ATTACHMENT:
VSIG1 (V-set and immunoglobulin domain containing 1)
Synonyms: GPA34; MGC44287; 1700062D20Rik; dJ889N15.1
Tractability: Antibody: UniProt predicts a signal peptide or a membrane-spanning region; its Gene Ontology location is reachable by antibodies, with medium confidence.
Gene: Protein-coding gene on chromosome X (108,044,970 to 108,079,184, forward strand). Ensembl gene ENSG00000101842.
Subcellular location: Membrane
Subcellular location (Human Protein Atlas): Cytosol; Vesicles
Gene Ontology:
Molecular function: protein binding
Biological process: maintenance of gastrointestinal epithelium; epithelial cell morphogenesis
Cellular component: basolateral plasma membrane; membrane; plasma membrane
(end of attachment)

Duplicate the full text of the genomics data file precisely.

VSIG1 (V-set and immunoglobulin domain containing 1)
Synonyms: GPA34; MGC44287; 1700062D20Rik; dJ889N15.1
Tractability: Antibody: UniProt predicts a signal peptide or a membrane-spanning region; its Gene Ontology location is reachable by antibodies, with medium confidence.
Gene: Protein-coding gene on chromosome X (108,044,970 to 108,079,184, forward strand). Ensembl gene ENSG00000101842.
Subcellular location: Membrane
Subcellular location (Human Protein Atlas): Cytosol; Vesicles
Gene Ontology:
Molecular function: protein binding
Biological process: maintenance of gastrointestinal epithelium; epithelial cell morphogenesis
Cellular component: basolateral plasma membrane; membrane; plasma membrane